Transcript for
Give your child the opportunity to make decisions – episode six

Runtime 00:10:59
Released 25/6/20

Narrator [00:00:02] Welcome to the Emerging Minds podcast.

Drew Radford [00:00:07] This podcast is part of a series called Supporting Children Through Drought.

G’day, I’m Drew Radford. In this episode, we’ll focus on giving your child the opportunity to make decisions and have their voice heard. Drought is notable for the sense of powerlessness it creates, which is why giving children choices and asking their opinions can help them feel more empowered and positive. To explore this in detail, we’ll speak with mental health professionals and importantly, parents who live in remote locations about their own experiences. One of whom is Belinda, from a station in the Flinders Ranges. She places an enormous importance on her children’s opportunities to make decisions.

Belinda [00:00:58] The greatest power that I can give my kids, and it’s probably not all just related to working here on the farm and on the station. I think it’s giving them them knowledge that we, what we’re doing it, you know, sending them away to school is giving them not the opportunity to be better than anybody else, but have that opportunity to educate themselves so that if and when and whichever one all of them do or none of them do, that they have the tools to deal with something like this if it happens again as an adult. So for us, sending them away to school whilst their school is not a ag school, I think their education will help them build our business if that’s the way they want to go. So that’s one thing. But obviously, they are all capable on the motorbike, they’re all capable wtih stock and they’ve been introduced to it from a young age. So letting them know that they are appreciated and that if they make the decision to help muster or whatever, whatever decision, if they want to go a certain way, or if they think that’s the way to attack a paddock to muster. Then we try to let them lead with the skills that we’ve given them, I guess.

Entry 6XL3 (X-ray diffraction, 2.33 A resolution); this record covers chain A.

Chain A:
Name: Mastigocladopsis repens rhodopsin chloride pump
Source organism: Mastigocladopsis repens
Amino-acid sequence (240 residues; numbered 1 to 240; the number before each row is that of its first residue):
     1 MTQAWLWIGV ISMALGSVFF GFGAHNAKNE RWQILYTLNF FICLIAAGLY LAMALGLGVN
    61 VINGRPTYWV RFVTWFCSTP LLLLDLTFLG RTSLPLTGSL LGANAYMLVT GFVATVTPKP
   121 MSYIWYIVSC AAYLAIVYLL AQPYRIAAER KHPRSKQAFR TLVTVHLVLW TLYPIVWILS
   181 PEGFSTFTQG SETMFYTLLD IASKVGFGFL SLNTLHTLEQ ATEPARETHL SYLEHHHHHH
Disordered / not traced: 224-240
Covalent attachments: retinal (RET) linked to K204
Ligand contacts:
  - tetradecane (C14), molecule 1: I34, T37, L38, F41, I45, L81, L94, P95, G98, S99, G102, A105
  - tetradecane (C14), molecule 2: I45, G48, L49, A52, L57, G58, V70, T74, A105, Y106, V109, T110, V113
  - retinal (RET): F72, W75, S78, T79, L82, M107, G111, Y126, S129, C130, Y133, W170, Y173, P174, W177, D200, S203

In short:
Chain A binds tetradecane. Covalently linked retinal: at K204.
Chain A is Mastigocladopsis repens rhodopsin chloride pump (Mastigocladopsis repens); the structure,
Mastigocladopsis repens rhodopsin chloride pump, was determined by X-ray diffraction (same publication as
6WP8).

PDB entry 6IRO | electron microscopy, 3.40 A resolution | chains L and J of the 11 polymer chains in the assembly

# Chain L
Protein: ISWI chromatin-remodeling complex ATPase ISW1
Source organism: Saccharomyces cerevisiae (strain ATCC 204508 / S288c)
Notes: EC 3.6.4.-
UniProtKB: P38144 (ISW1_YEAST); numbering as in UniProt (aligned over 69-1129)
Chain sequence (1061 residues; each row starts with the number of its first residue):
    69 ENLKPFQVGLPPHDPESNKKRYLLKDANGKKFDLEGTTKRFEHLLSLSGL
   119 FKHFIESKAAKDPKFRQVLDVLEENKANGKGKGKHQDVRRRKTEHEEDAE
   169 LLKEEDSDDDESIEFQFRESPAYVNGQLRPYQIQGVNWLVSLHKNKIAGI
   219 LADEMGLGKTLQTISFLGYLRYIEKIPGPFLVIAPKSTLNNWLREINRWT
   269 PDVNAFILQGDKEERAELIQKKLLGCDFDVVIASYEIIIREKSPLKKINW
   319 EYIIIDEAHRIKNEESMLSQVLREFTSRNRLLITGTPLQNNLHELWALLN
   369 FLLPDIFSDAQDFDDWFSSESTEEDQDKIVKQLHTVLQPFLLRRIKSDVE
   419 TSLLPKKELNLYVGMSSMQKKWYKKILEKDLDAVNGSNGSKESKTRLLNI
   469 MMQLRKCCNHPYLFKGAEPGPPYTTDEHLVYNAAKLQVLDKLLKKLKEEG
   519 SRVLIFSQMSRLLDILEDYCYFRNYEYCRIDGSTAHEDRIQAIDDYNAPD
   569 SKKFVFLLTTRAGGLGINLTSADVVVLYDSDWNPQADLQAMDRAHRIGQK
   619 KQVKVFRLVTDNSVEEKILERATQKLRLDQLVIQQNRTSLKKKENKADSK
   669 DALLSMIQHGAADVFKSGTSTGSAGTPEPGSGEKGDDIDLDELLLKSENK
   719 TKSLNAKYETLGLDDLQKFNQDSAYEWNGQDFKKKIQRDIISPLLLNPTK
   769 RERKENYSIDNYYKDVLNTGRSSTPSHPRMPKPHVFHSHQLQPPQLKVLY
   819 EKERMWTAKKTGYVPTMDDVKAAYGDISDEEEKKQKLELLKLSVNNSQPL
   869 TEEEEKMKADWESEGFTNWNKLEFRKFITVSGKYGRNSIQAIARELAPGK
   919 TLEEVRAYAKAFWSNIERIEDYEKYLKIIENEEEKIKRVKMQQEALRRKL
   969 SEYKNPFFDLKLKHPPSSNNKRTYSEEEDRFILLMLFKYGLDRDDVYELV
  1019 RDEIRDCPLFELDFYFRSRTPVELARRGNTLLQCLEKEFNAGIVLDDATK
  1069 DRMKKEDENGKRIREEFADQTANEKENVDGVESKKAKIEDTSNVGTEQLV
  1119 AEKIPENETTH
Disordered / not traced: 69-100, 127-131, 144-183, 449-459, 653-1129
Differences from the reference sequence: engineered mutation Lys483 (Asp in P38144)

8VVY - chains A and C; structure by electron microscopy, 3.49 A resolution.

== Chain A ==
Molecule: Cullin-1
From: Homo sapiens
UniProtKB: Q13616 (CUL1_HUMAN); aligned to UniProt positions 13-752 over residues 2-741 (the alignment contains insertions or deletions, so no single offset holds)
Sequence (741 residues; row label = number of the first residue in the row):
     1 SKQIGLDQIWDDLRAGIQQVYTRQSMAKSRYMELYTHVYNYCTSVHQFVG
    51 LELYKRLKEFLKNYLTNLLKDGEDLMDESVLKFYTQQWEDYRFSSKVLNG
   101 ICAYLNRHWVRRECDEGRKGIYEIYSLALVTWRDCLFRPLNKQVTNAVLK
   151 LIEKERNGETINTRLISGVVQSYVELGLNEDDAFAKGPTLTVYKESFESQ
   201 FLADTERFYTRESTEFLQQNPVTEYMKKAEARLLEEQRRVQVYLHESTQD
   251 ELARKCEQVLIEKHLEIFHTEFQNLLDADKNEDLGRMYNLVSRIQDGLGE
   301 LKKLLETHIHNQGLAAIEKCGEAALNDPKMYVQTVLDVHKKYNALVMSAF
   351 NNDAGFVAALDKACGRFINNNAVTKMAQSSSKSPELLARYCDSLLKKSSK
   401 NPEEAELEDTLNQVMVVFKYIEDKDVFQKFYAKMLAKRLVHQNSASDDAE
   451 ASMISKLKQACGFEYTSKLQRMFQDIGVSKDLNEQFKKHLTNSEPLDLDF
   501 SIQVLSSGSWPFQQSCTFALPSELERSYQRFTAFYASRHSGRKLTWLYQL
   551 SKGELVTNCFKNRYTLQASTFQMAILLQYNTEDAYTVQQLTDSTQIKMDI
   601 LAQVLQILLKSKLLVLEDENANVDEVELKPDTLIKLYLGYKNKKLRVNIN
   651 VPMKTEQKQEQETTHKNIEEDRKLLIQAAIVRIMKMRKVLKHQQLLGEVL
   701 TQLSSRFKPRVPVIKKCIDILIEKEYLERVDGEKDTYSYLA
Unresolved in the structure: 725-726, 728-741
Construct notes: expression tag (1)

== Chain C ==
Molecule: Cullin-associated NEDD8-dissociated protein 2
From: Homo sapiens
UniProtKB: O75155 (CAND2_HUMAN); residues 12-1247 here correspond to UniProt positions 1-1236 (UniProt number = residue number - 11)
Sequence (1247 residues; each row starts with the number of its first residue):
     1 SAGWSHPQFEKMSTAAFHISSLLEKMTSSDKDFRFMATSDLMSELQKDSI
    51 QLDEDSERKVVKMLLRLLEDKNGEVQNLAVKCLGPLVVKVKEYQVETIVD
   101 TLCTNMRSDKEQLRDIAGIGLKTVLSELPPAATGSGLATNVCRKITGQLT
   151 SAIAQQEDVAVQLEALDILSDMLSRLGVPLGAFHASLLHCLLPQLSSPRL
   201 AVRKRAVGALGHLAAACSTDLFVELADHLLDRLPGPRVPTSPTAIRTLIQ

Drew Radford [00:02:07] Thanks, Belinda. To drill down into this further, I’m joined in the Emerging Mind studio by psychologist John Dean. John, there are some great examples in there from Belinda, in regards to supporting decisions. But also not pressuring them to follow any predetermined path. It must be though, a fine line for a parent to tread.

John Dean [00:02:28] Yeah. Belinda is really talking about fostering her children’s decision-making skills, I guess. And a decision like staying on the property, going away to school, that sort of thing. That’s a pretty big decision. And to make a decision like that successfully probably needs quite a bit of experience in sort of making lesser decisions. That’s what I’d be thinking. And there’s really some simple sort of approaches to decision making and working with children at a young age to help them make decisions, as she talked about, you know, how to approach mustering a paddock or even much more basic decisions as they’re much they, is important. And look, that’s really just about stating what the problem is and then thinking about what sort of solutions there might be and then thinking about what might happen if you were to do one of those things and then deciding what might be the best course of action and giving it a go. And trying it out and then being able to come back perhaps to an adult and talk about how that went, and that adult be able to work with you about whether that ended up to be a good way of doing it or whether perhaps there might be another way that you could have approached it. And Belinda is quite right that farm kids do gain lots of skills very quickly in all sorts of directions and different skills to work that perhaps a kid growing up in a town or city might have. And it can make them feel special and taking an interest in what your child or young person is doing around the farm, or particularly with interests that they have, is a great way of building their self-esteem. And provided they’re doing that in a safe way. I think that’s a great opportunity that kids growing up on a farm have.

Drew Radford [00:04:34] You make an important distinction there too. In supporting it in a safe way, are you supporting decisions which may be wrong, let them find out from experience. Provided there’s no personal harm in the process.

John Dean [00:04:46] Yeah, and that’s a really important distinction to make. And as as a parent, our responsibility is to make sure that the decisions they make are not going to lead them into harm. But also we need to be giving them enough room to explore the world and find things out for ourselves.

Drew Radford [00:05:04] Psychologist John Dean. Some wise words there in treading that fine line when supporting your child’s opportunity to make decisions. Thanks for joining me in the Emerging Minds studio. How, though, do you support decision making with younger children? I spoke with Kirsty, who has been raising four young children in a very isolated corner of South Australia about what she and her husband do to provide opportunities for decision making.